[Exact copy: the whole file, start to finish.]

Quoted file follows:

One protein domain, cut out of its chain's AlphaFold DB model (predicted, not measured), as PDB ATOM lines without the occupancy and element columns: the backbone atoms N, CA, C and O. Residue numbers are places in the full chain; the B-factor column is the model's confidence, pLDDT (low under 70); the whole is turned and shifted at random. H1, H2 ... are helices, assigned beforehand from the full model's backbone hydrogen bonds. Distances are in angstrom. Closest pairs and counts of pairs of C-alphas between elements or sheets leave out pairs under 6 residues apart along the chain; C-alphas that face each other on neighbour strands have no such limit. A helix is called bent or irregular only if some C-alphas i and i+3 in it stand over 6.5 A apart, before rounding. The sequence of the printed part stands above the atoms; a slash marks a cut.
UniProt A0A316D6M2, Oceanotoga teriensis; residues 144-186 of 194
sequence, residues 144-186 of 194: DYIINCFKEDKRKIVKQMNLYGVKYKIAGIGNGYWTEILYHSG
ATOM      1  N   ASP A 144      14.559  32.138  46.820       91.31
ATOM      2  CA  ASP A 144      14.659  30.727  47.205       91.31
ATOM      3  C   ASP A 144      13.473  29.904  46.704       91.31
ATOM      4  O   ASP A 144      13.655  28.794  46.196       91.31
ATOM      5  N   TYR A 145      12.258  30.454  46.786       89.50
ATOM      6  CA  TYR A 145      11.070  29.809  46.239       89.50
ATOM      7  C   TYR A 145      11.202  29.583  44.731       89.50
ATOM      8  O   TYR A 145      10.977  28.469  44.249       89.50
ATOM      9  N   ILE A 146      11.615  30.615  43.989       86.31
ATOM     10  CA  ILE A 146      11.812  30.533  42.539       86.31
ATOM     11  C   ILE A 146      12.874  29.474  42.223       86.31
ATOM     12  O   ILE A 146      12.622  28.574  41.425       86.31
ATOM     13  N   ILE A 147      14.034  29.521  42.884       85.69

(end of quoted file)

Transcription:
One protein domain, cut out of its chain's AlphaFold DB model (predicted, not measured), as PDB ATOM lines without the occupancy and element columns: the backbone atoms N, CA, C and O. Residue numbers are places in the full chain; the B-factor column is the model's confidence, pLDDT (low under 70); the whole is turned and shifted at random. H1, H2 ... are helices, assigned beforehand from the full model's backbone hydrogen bonds. Distances are in angstrom. Closest pairs and counts of pairs of C-alphas between elements or sheets leave out pairs under 6 residues apart along the chain; C-alphas that face each other on neighbour strands have no such limit. A helix is called bent or irregular only if some C-alphas i and i+3 in it stand over 6.5 A apart, before rounding. The sequence of the printed part stands above the atoms; a slash marks a cut.
UniProt A0A316D6M2, Oceanotoga teriensis; residues 144-186 of 194
sequence, residues 144-186 of 194: DYIINCFKEDKRKIVKQMNLYGVKYKIAGIGNGYWTEILYHSG
ATOM      1  N   ASP A 144      14.559  32.138  46.820       91.31
ATOM      2  CA  ASP A 144      14.659  30.727  47.205       91.31
ATOM      3  C   ASP A 144      13.473  29.904  46.704       91.31
ATOM      4  O   ASP A 144      13.655  28.794  46.196       91.31
ATOM      5  N   TYR A 145      12.258  30.454  46.786       89.50
ATOM      6  CA  TYR A 145      11.070  29.809  46.239       89.50
ATOM      7  C   TYR A 145      11.202  29.583  44.731       89.50
ATOM      8  O   TYR A 145      10.977  28.469  44.249       89.50
ATOM      9  N   ILE A 146      11.615  30.615  43.989       86.31
ATOM     10  CA  ILE A 146      11.812  30.533  42.539       86.31
ATOM     11  C   ILE A 146      12.874  29.474  42.223       86.31
ATOM     12  O   ILE A 146      12.622  28.574  41.425       86.31
ATOM     13  N   ILE A 147      14.034  29.521  42.884       85.69